2009年5月28日 星期四

怒海孤舟──黃雀行動與我

二十年前的那個夜晚,無數同胞的心靈被槍彈洞穿,被坦克輾碎。我目睹了長街上的殺戮,目睹了天安門廣場的最後時刻,撕心裂肺的疼痛之後,竟是萬念俱灰的幻滅,就是那瞬間我決定了後半生的路向。二十年來我都沒有披露投奔怒海的詳情,我寫的六四回憶錄凡言及黃雀行動,都用假托地點與人名。今見《蘋果日報》首度報道內情,多位當事人亦公開現身說法,我便說說自己的故事。六四之後我和作家劉心武倉卒離開兇城北京,南下避禍,蟄伏於山區十餘日,劉終被電召回京參加「清查」。七月間,一位交情甚篤的香港友人忽來找我,告知有一作家遁來廣東亟待營救,他帶來照片讓我確認。我一看,正是被當局通緝的七名知識分子之一蘇曉康!友人只是港商,不知應該如何運作,我也徬徨無計,便讓他回港找劉達文,劉一定能和支聯會聯繫上。未幾,黃雀行動便有回應。我依安排到東莞虎門與蘇曉康會合,與黃雀接頭細節一如《蘋果日報》所述。我們被安排到一間空置村舍等了兩天,黃雀來告:今晚上船,船上是現役軍人,你們不必害怕,是自己人。是夜登船,是一艘高速快艇。夜色中看去船上六七名軍人似是武警。我和蘇曉康還有一位掩護他的人被塞進船艙,旋即快艇顛簸着直奔外海。艙裏機聲轟隆,我們蜷縮其間,完全不知外面曾發生槍戰。直至到達安全水域艙門才打開。軍人們都穿着斗篷雨衣,看不清面孔,及至登岸前夕才有一名操普通話的軍人鑽進船艙,說他們都是為了民族大義而冒死做這件事,問我們能不能寫下自己真實名字,萬一將來他們也要逃亡,也好告訴香港政府他們曾經營救過甚麼人。我這才知道對方完全不曉得我們是誰,便感動得熱淚盈眶地寫下姓名(幾年後才聞說此次行動還有女兵,而且發生槍戰,船上有人受傷)。黃雀已在登岸處等候,然後驅車進城。此前我來過兩次香港,認出是旺角。到了一間寫字樓,見到人稱六哥的陳達鉦,而開車接我們的就是他的兄弟七哥。稍候片刻,朱耀明牧師便來將我們接走,送到劉千石家住了一晚。由於情況多變,其後我們轉移了多處住所。《蘋果日報》報道的那幾個庇護屋,我全都住過。先住沙田一間公寓,業主是民運支持者,無償把寓所交支聯會使用。所有六四流亡者都要藏匿行蹤,不得拋頭露面,但因營救我們的費用是支聯會和香港學聯各負擔一部份,所以香港學聯代表要見我們一面,於是在沙田某酒家我初次見到了香港學聯的蔡耀昌。之後蘇曉康迅速離港赴法,我再被轉移到西貢庇護屋。記得那晚是中秋節,車上有朱牧師和劉千石,途中會合另一人。來者和我握手問候,他就是何俊仁。我在香港滯留四個多月,直到美國開始接受六四流亡者,我在等候赴美期間才離開庇護營地住到劉達文家。在劉家我開始寫歷史紀實《血路 1989》,並有了出門自由,我去見了老朋友羅海星的太太作家周蜜蜜,那時羅海星已因黃雀行動事敗而被捕。還記得支聯會給我一個應急電話號碼,萬一出門遇警察盤問,即致電此人。他就是《蘋果日報》報道提到的那位警司。八九年十二月,我離開香港赴美,迄今已二十年。往事歷歷,時至今日,我最想說的一句話就是──感謝香港市民,你們沒有忘記六四,歷史也不會忘記你們所做的一切。

孔捷生

2009年5月19日 星期二

Rethinking the rules of citizenship

Rethinking the rules of citizenship

We Canadians don't wear our patriotism on our sleeve. Instead, we quietly stick the maple leaf on our luggage when travelling abroad – not as a badge of honour, but to avoid being mistaken as Americans.
Nationalism is not our thing. But our disdain for jingoism shouldn't stop us from rethinking citizenship in today's world: what it means to aspiring Canadians, and what we want it to mean.
We need not take a vow of silence about the oath of citizenship.
Citizenship and Immigration Minister Jason Kenney has been raising eyebrows with his public musings about rewriting the rules of citizenship, by tweaking the test new citizens take. He asks ethnic audiences whether we are all on the same wavelength, or even speak the same (official) language, when it comes to citizenship.
"We want to make sure that people have a basic knowledge of our political institutions, our democratic traditions, our values, what some people call civic literacy," Kenney said recently.
It's hardly surprising he's making waves a mari usque ad mare. We live in hyper-politicized times and Kenney is a fierce partisan whose motives are often suspect. Are the Conservatives upsetting our multicultural apple cart by playing wedge politics?
Interestingly, there's been no evident backlash from the ethnic audiences that Kenney meets. Possibly, many of the new Canadians who hear him out, and who are fiercely proud of their chosen citizenship, don't want it taken for granted by newcomers.
Many Canadians romanticize the traditional story of immigrants who arrive with a few dollars in their pockets, soon find jobs, build businesses and bolster the economy. We tend to gloss over what novelist Yann Martel dubbed the Canadian hotel – a place where citizens of the world check in and check out without putting down roots.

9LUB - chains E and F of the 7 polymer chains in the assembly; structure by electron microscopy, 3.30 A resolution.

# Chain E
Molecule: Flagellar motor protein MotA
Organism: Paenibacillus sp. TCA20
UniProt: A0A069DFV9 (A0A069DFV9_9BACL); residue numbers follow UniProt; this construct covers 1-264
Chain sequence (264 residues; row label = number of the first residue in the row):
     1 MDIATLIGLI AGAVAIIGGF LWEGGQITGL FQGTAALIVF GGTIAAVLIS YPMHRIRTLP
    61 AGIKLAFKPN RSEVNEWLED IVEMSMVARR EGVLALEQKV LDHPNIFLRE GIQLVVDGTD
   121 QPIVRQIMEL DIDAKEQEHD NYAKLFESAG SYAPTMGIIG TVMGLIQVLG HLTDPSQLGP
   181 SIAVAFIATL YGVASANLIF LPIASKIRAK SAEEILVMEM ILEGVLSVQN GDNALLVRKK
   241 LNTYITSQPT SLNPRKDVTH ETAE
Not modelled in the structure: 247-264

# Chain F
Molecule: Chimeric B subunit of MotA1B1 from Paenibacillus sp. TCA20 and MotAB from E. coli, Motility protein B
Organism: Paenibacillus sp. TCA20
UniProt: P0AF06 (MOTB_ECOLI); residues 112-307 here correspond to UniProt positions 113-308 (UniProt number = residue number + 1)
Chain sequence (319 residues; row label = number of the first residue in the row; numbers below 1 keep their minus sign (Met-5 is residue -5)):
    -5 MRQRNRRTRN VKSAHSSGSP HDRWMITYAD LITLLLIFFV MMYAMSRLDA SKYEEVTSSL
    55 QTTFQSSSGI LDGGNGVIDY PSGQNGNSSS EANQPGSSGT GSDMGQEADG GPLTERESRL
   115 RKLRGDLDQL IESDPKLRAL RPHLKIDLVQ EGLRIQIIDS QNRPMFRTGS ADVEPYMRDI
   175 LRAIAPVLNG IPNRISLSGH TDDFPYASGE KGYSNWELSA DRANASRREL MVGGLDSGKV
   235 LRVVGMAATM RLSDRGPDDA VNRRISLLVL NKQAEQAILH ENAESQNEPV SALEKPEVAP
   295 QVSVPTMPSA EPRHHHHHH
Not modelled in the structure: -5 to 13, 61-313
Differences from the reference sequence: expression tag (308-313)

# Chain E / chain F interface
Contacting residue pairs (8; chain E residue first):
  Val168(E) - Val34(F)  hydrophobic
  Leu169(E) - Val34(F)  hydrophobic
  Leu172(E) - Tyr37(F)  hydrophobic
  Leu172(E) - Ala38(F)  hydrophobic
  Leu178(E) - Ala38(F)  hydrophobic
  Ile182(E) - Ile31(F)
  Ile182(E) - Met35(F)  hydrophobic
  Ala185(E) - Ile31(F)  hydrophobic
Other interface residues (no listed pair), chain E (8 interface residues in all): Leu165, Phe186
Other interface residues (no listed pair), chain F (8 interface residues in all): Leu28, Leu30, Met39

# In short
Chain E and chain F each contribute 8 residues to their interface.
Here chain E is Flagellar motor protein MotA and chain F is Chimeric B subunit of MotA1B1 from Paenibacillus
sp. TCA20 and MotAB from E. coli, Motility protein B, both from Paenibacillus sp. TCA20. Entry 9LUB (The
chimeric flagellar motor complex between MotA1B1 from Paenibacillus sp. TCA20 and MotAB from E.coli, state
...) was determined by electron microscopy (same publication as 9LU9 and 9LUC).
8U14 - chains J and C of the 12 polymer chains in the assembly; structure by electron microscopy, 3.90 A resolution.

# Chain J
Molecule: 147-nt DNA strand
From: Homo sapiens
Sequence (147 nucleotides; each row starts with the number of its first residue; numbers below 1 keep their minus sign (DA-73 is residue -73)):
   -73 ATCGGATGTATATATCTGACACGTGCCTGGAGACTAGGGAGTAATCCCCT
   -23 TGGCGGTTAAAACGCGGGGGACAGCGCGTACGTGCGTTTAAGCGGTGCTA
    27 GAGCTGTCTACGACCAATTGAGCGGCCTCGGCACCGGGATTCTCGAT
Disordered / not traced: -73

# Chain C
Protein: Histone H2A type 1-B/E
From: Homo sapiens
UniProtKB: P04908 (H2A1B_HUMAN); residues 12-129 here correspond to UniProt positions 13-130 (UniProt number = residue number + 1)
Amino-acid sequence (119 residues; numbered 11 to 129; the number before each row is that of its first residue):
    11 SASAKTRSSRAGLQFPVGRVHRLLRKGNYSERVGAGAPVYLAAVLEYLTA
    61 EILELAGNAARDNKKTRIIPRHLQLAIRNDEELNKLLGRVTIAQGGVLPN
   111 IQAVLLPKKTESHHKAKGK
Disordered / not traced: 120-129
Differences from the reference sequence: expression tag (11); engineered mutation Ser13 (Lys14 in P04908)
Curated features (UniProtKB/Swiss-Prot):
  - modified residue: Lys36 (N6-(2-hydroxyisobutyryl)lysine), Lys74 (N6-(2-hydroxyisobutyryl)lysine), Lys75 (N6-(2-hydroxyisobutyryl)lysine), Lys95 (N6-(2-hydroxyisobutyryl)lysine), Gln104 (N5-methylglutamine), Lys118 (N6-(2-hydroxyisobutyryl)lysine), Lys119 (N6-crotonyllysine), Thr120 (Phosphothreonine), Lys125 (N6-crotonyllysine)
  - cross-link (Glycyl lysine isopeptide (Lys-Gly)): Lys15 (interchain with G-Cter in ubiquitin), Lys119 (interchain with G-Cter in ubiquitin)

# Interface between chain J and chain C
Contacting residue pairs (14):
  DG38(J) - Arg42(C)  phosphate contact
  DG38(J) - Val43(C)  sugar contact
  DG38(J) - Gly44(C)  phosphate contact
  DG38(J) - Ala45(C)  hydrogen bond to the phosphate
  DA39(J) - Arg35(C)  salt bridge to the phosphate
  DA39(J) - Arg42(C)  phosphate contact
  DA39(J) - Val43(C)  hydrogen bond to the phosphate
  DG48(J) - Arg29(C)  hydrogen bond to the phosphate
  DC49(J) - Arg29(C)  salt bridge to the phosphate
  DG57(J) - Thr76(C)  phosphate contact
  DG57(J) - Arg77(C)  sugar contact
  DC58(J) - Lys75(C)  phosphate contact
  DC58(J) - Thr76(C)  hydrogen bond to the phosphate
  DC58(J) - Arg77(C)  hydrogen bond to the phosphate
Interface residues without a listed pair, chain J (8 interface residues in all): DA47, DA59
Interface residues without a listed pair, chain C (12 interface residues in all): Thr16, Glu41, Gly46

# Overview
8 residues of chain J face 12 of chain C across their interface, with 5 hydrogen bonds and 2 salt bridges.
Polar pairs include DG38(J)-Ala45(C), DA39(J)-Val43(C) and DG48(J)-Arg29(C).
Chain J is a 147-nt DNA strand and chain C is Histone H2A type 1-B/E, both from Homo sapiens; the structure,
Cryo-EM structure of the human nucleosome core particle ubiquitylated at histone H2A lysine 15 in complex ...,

Against that backdrop, Kenney is raising good questions. He points out that lacking basic English or French makes it that much harder to function in today's knowledge economy. New citizens are supposed to have basic proficiency in English or French (children and anyone older than 54 are exempted). He wants citizenship judges to stop turning a blind eye to applicants who don't meet the language standard, and laments that only about one-quarter of newcomers enrol in available classes.
And Kenney wants to stress equality of the sexes – the implication being that some immigrants are oblivious to it. If we can proclaim such truisms in our Charter of Rights, what's wrong with posing the equality question in our citizenship exams?
Future citizens should also know more about our past. The current study booklet devotes generous space to recycling, but says little about Canada's military history, Kenney argues.
Getting Canadians – English or French – to agree on shared values (and distinct societies) has tripped up many a politician. So Kenney should tread carefully. Politicians in Australia, Britain and even the Netherlands who tried to restate their national values in a post-9/11 world only seemed to stoke suspicion of "outsiders."
The Dutch famously came up with an orientation video for migrants that showed two gay men kissing and a topless woman on the beach – a thinly veiled attempt to poke conservative Muslim immigrants in the eye.
The experience of Australia's former right-wing government offers a cautionary tale for Kenney. Their new citizenship test included gratuitous references to "mateship" and sportsmanship, asking applicants to name one of the country's cricket stars. The new Labour government has promised to fix the tests – but not drop them entirely. Interestingly, Labour has opted to retain a controversial "Australian Values Statement" that all migrants must sign.
Kenney will no doubt be mindful of those missteps Down Under as he attempts to define – or redefine – the True North. Sticky wickets are best avoided in both cricket matches and citizenship tests.


Martin Regg Cohn, the Star's deputy editorial page editor, writes Tuesday.